The Ascension of the Lord
Ephesians 1:17-23 or Hebrews 9:24-28; 10:19-23
The Ascension Days, Days of Absence, Spirit and Joy
Jesus appears to the disciples after those who met him on the road to Emmaus recount their experience. He eats, shows them his body so they know he is not a ghost; he is really with them. He tells them that he has fulfilled the law, the prophets and the psalms. And ‘he opens their minds to the Scriptures’. Our gospel continues and along with Acts tells the disciples that the promise of the Father, the Holy Spirit, will come upon them and they will be witnesses of his dying and rising.
The palate of the Ascension and days that follow, the colors that we will work with are Jesus absence, the waiting for the Spirit, and joy. Our directions are the words of two men dressed in white, who appear standing beside the disciples, ‘Don’t stand there looking up into the sky. The one taken from you into heaven will return’.
On this feast we can look to the dome of some great churches and see the Jesus Pantocrator, Lord of All or more commonly Jesus, at the right hand of the Father. There are many artists’ renderings that show us Jesus rising from the midst of the disciples who surround him, listening to his final words, and of course the famous Ascension where we see the disciples looking up and Jesus’ two feet dangling from the top of the painting! Better than literal renderings, we do well to stick with our palate – absence, Spirit and joy. The readings take us away from Bethany to when we enter a time waiting.
The disciples are a wounded group. Judas has been lost to them. They are nursing their failures, their fear and their fleeing. They had been through the awful experience of human torture, injustice, loss and grieving of a dear, unique friend. True they now experienced him as risen and not a ghost but very much alive in their midst once again. In these days when Jesus has left them they must discuss how something so cruel as the Passion could be redeeming. This experience is indelible for them.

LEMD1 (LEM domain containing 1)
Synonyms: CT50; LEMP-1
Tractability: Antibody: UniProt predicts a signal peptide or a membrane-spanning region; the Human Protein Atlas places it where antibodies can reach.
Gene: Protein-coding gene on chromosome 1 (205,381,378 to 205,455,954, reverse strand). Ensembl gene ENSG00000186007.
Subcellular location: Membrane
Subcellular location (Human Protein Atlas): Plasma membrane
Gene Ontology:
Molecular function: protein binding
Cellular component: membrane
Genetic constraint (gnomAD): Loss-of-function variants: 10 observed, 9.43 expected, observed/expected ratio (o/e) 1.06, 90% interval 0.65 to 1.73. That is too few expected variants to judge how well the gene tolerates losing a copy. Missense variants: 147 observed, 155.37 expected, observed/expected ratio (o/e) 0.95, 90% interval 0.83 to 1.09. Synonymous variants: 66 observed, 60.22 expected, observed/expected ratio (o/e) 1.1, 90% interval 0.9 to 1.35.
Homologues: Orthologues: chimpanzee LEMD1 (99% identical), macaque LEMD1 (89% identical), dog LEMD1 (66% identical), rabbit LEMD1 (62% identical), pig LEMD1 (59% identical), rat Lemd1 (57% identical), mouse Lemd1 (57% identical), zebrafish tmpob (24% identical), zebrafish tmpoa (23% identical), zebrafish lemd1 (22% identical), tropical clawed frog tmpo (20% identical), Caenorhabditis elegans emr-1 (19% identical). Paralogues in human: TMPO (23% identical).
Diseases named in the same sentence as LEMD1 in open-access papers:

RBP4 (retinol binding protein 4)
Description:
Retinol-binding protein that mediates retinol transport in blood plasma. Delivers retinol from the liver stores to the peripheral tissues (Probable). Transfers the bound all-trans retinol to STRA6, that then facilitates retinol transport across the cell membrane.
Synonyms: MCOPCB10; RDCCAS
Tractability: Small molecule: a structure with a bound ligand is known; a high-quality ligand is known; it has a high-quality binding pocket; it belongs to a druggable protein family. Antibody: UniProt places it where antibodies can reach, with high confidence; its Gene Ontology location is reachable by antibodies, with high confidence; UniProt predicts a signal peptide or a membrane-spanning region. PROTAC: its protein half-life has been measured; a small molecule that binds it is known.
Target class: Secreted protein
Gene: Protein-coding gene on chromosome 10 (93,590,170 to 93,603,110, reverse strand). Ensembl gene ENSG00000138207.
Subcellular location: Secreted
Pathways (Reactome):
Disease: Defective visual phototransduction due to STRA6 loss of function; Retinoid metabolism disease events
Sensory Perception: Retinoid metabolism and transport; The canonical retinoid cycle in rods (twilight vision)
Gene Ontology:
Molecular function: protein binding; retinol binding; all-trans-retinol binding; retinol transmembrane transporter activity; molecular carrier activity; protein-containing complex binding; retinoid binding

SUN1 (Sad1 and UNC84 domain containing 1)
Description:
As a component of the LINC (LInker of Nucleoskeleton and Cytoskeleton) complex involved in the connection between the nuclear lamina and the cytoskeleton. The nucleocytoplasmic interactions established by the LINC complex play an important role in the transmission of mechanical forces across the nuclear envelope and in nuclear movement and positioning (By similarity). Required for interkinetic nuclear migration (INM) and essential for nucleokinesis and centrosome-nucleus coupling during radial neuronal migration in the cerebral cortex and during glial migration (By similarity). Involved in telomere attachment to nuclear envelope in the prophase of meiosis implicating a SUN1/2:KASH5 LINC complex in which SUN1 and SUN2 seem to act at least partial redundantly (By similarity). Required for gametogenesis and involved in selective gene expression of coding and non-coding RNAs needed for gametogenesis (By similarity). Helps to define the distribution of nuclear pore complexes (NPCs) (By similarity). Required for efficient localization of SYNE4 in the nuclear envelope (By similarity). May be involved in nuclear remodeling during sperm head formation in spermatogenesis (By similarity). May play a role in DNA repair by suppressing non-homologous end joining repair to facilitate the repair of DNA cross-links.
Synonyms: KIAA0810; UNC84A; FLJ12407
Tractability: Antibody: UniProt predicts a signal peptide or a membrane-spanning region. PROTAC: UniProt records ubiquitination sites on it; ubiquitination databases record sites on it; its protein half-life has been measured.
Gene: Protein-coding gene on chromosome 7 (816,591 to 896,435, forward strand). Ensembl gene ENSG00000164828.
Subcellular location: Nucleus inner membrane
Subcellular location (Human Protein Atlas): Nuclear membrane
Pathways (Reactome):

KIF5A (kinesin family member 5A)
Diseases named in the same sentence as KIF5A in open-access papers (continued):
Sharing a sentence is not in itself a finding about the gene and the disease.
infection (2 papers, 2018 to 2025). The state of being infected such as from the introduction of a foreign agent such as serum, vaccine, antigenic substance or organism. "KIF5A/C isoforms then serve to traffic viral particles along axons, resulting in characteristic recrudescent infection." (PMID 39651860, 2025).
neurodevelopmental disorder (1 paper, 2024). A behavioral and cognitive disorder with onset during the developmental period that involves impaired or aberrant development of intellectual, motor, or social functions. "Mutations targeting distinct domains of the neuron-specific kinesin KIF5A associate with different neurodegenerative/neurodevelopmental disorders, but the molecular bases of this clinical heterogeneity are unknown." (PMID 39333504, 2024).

They also at the same time know true joy. Joy must wash over them with a peace, a healing and sense of freedom. They acknowledge as heroes the women of Galilee – faithful in little things, they were heroines faithful to the end with Jesus! Luke loves them. And as they gather praising God ‘continually’ in the temple, they must ask over and over the story of what happened from the disciples who had met Jesus on the road and broke bread with him. What did he say? Tell us again in detail what he did.
Their minds were open to the Scriptures, but these men and women do not become Scripture scholars as we might imagine ourselves today. God’s Word is the love story of God for all of us; God’s working through a Chosen People entrusted with the mystery of God’s love in a unique way. The disciples ponder a new chapter in the love story where God’s love is told anew in the Passion and Resurrection of Jesus. Do they realize they will feature prominent in this story?
Today we can look up and see God’s grandeur in the clouds; we can look up and see art and beauty that speak to us of the story of God’s love for us. The great symbol of God’s love, the Church, are those who make it up, the Body of Christ, all of God’s people made in the image of our God. ‘Don’t look up’ said the men in white. Indeed as we are invited these days to consider absence, Spirit and joy, let us look around us where the One who left us in such a surprising fashion is just as surprisingly to be found. With them we continue our conversation, there we witness.
Fr. William Murphy, CP is the pastor of Immaculate Conception parish in Jamaica, New York.